This floating castle appears to be from an enchanted fable, but in actuality it is Europe's best preserved Renaissance water castle.
September of 1895 was an exciting moment for the history of Dekalb, Illinois. With a lead pencil the founders of Northern Illinois University (NIU) would ceremoniously break ground on the new construction for the college. The following month, the first corner stone was officially laid, marking the first moments of the University’s first building, Altgeld Hall.
Following the construction of Altgeld Hall came Williston Hall in 1914. Named for John Williston Cook who was the first president of the University from 1899 to 1919, it was originally utilized as a women’s dormitory.
Williston Cook was a strong advocate for “normal schools” or “teacher’s colleges”. These theories were based on institutions created to train high school graduates to be teachers by educating them in the norms of pedagogy and curriculum. This philosophy was utilized to found NIU in 1895.
As a dormitory, the hall initially contained 40 double occupancy rooms and 47 single rooms that accommodated about 120 women. After World War II, most rooms were converted into double occupancy room, leaving only five single rooms available. This increased the number of female residents, up to 232 per semester.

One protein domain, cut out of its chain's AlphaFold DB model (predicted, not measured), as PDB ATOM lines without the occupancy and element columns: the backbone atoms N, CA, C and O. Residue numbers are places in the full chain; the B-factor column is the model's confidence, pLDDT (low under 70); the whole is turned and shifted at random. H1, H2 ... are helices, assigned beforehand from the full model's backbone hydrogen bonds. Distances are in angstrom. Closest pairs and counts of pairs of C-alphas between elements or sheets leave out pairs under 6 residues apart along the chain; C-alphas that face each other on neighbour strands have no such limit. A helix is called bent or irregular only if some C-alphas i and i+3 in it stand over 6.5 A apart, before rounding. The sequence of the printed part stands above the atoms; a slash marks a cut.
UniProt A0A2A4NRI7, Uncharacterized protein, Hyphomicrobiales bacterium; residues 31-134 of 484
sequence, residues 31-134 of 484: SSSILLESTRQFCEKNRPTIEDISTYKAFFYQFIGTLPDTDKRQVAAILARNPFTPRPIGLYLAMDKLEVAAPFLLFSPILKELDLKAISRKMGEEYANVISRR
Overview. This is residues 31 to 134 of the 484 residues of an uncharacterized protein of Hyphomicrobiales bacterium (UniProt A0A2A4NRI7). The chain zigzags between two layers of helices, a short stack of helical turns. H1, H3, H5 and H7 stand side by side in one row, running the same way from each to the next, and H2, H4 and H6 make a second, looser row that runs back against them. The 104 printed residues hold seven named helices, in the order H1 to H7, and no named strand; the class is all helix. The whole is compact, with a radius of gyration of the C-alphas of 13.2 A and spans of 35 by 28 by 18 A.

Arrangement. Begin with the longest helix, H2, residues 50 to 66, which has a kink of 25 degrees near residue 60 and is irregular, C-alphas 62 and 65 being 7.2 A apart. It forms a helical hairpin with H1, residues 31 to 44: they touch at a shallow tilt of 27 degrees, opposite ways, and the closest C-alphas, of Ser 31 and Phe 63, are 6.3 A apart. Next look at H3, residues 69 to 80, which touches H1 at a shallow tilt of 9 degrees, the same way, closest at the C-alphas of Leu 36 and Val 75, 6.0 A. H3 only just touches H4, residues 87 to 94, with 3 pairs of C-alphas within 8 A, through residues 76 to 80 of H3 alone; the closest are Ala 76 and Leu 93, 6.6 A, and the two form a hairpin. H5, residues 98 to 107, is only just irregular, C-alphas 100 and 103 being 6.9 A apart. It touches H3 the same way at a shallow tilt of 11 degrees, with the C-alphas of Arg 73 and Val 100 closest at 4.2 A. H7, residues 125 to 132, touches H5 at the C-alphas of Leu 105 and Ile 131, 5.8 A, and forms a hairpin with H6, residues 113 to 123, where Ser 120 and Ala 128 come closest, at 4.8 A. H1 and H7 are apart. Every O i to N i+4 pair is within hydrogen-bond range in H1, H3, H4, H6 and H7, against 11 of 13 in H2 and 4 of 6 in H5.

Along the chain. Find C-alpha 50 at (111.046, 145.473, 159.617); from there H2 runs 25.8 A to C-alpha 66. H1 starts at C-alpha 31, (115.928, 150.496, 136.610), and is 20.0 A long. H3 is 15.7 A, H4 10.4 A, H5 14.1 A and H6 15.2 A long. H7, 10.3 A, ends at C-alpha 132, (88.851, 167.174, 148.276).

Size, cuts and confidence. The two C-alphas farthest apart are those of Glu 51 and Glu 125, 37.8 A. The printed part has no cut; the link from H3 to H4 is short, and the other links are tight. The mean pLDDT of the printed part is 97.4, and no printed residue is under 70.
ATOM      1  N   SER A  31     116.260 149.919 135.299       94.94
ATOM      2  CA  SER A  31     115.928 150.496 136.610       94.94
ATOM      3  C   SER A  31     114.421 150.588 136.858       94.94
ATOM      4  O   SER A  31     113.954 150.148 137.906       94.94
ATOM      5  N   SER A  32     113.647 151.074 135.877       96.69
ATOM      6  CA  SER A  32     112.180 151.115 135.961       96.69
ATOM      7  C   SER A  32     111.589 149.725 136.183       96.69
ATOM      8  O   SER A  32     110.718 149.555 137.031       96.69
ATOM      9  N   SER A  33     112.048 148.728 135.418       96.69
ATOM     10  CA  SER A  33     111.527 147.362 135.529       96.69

After 54 years more than 10,000 women have been housed in Hall during their collegiate years. Williston Hall was rebuilt as an office space in 1970. An extensive remodel of the hall took place in 1984 that aimed to maintain many of the original features – including the mailboxes.
Williston Hall now operate as an administrative building for NIU. It currently houses the Office of Admissions, Registration and Records Office, Educational Services and Programs, ACCESS, the CHANCE program and Division of International Programs.
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